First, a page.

With Vivi Brown skin Sinon , Francisca Dogley, Kerina Savy
On World Health Day this week, Seychelles Pension Fund wants to contribute to, and take a moment to celebrate our doctors, surgeons, nurses, midwives and other healthcare workers for their selflessness on the medical forefront. They work tirelessly investing themselves, their time, their life for the betterment of others; something that needs our appreciations.
Miss Sylvie Sinon, who is now the 2nd in charge at the Family Hospital provides us with the physical, emotional and psychological rollercoaster experience she went through as a frontline officer handling the Covid 19 pandemic and how it has impacted her life. She opened the isolation center for the very first suspected case at the Anse Royale Hospital on 27th February 2020, together with Health Care Assistant Francisca Dogley. She was part of the team providing training to other staff.
Asked what was the emotion she felt, being called to work with the Covid 19 pandemic, her response was that it was reminiscent to having been trained in the military and one fine day you are called out to war. ‘It’s real and staring you in the face’. She recalled that she had just ended her afternoon shift and was called out to double shift on the Covid 19 case. ‘I remember I only had time to go home, shower and the driver was at hand to pick me up. There was that moment of instantaneous panic – ‘I threw up twice actually, as I felt my whole body being shriveled by fear. Nothing can possibly prepare you for anything like that, not even the best training in the world; she muted.
Miss Sinon who has been a nurse since 2005, but took a break only to come back to her calling eight (8) years ago, puts this down to the emotional fear instilled by the world’s media on the subject. ‘At first the whole situation was overwhelming. To think that I had gone through this whole preparatory procedure over and over before, even for the Ebola outbreak in Africa, one would have thought that I would have been ready. ‘This has been a roller-coaster experience that I have grown through and I am proud today that I feel so much stronger both as an individual and professionally’ she recounted.
Another element that affected her and many of her colleagues was the persistent stigmatization they experienced on various fronts. On her personal level, she experienced stigmatization from people in her immediate environment, who became insensitive possibly caused by lack of information on the virus. It triggered a lot of psychological fatigue, over and above the physical fatigue caused by the intricacies of the job at hand. But she is forever grateful to her mother, brother and immediate family who has been towers of strength for her in this time of need. ‘There is always the fear that we, the front liners may be infective, thus the ones with strong potential to transmit the virus’ exclaim Miss Sinon, ‘but the reality is that we are the safest people to be around as we are always well protected since we already know what we are dealing with’ she continued. Miss Sinon also added that with time, she has become more confident in her ability, a feeling that many of her peers in the local medical sphere has shared. Having been able to help so many people recuperate back to full health has played a major role in achieving so much confidence in their abilities.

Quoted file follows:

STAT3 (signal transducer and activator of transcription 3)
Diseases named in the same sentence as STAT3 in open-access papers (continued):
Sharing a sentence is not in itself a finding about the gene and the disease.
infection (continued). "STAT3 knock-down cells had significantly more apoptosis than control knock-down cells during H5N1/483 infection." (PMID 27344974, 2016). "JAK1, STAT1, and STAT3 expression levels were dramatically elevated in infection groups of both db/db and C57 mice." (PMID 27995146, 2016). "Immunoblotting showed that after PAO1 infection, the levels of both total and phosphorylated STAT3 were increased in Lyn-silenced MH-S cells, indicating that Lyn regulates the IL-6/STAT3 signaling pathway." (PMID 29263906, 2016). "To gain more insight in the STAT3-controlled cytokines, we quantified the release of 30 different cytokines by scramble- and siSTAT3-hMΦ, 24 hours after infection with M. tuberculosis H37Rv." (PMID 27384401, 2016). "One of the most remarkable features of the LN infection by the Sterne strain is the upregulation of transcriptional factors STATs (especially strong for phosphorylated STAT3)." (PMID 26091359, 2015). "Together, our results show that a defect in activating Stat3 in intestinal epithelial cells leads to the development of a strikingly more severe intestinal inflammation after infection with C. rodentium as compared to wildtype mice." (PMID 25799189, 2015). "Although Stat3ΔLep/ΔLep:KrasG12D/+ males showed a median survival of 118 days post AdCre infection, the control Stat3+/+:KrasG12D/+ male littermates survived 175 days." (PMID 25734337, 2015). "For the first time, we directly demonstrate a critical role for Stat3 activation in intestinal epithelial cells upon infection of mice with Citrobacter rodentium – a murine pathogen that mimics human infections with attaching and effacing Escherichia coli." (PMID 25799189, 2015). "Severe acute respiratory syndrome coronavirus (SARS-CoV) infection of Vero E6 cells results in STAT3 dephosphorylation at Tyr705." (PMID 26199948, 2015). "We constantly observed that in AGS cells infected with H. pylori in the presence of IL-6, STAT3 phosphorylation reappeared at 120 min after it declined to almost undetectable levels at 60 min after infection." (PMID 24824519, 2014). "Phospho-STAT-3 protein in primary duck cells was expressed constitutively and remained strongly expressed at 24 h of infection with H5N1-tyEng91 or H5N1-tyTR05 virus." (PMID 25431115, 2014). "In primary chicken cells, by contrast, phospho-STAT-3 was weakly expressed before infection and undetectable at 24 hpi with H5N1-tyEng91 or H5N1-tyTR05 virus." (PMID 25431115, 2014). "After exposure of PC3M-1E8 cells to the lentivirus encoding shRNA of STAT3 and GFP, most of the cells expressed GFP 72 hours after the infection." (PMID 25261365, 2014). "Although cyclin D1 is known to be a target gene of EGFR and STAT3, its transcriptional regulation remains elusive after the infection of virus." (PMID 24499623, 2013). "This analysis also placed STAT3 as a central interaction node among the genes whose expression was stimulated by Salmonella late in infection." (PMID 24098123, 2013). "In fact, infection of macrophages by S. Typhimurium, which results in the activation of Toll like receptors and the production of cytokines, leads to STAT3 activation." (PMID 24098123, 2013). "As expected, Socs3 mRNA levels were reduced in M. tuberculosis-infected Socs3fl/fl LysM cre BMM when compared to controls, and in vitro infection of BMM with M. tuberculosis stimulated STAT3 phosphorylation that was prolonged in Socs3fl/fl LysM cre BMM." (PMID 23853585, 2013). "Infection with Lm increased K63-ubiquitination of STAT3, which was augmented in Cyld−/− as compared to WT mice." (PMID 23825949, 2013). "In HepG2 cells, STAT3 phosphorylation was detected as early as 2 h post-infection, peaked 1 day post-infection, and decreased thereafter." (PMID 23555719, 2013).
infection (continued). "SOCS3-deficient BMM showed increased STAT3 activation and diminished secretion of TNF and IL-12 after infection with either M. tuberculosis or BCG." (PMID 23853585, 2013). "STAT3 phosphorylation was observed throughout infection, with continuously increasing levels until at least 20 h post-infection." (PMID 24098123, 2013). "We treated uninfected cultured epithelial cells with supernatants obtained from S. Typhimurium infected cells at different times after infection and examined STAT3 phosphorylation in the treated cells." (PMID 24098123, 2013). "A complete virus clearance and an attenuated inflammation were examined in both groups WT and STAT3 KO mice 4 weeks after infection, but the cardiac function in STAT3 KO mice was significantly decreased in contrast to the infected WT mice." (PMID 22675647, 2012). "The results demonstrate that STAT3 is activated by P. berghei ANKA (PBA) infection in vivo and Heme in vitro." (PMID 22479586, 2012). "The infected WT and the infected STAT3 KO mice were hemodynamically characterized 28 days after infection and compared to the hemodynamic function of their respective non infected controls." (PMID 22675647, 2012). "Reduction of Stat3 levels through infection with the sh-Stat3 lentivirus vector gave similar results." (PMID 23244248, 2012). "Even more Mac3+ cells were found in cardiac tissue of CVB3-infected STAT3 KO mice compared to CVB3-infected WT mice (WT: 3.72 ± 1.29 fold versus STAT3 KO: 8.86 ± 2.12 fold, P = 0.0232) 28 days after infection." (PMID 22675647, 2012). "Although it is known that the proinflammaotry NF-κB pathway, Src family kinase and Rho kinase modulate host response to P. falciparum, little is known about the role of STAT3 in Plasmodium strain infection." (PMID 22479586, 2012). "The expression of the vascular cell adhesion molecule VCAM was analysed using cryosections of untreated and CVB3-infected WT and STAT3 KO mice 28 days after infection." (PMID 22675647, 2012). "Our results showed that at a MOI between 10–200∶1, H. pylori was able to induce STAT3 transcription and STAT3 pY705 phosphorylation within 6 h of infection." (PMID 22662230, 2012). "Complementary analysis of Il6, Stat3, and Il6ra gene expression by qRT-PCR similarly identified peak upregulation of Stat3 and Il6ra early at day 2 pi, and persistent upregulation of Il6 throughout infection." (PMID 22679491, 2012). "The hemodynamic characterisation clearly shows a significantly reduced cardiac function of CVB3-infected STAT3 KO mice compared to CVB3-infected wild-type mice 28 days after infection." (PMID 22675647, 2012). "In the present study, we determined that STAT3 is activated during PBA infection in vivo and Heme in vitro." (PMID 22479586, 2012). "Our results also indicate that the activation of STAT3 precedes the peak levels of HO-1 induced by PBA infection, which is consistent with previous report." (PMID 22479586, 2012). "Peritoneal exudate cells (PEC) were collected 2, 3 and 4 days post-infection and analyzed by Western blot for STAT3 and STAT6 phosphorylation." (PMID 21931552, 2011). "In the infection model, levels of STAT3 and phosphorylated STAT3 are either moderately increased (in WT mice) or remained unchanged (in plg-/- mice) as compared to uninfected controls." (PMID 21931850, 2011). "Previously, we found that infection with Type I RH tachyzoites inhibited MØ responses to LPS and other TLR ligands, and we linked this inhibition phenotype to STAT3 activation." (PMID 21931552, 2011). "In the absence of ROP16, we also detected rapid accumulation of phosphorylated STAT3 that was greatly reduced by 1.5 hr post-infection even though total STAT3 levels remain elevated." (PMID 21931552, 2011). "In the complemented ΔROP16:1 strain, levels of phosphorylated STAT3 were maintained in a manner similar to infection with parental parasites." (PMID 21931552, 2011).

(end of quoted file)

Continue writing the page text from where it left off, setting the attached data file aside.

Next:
Seeing my patients recovering to full fitness after being infected, has been the strongpoint of my experience with Covid 19 – it’s an inexplicable feeling. I don’t see myself as just a care giver, I also build a rapport with all my clients, I grieve with them, I give them emotional support, as I myself used to be a counsellor. It can be a very lonely place those patients in the isolation. It is not like in the public Hospital where members of families can visit, and I recall a few instances where I was personally impacted by patients who became psychologically wedged from the loneliness of being in isolation – no contacts with the outside world, yearning to see their loved ones. It hasn’t been plain sailing for some of them, and as the person taking care of them you cannot always divorce yourself from sharing their pains, said Miss Sinon.
From the public’s point of view, the nurse acknowledges their high involvements and support towards the beginning of the pandemic, something she says she is personally very grateful of; however, she is dismayed by the way most people have become complacent over time. We rely on the support of members of the public to follow the health guidelines set in place. After all, as the fight against Covid 19 intensifies, the fatigue factor comes into play, thus with more corporation coming from the public, it can allow for a much-deserved break for the men and women in white.
The Covid 19 situation has become a timely reminder for Miss Sinon and many of her colleagues, of the reason that they have chosen this profession. It is a job they love and give themselves wholeheartedly to. It is also an awakening moment for them to realize how much of themselves they put on the line in the name of health, something that members of the public have gradually learned to appreciate with time. ‘We look to our close ones for hope and the strength to carry on when things get tough. We look to the community to extend a helping hand, with their thoughts, positive behaviours and other signs of encouragement that would make our lives and those suffering, easier. Whilst we look after the community, we also turn towards the community to look after us. Our devotion to our vocation keeps us going’, Miss Sinon concluded -who care for our carers? We need our own people to care for our carers.
Look to help each other to a long and healthy life. Love your job and contribute towards your retirement today. For more information about Retirement Pension please click on this link https://pensionfund.sc/retirement-pension/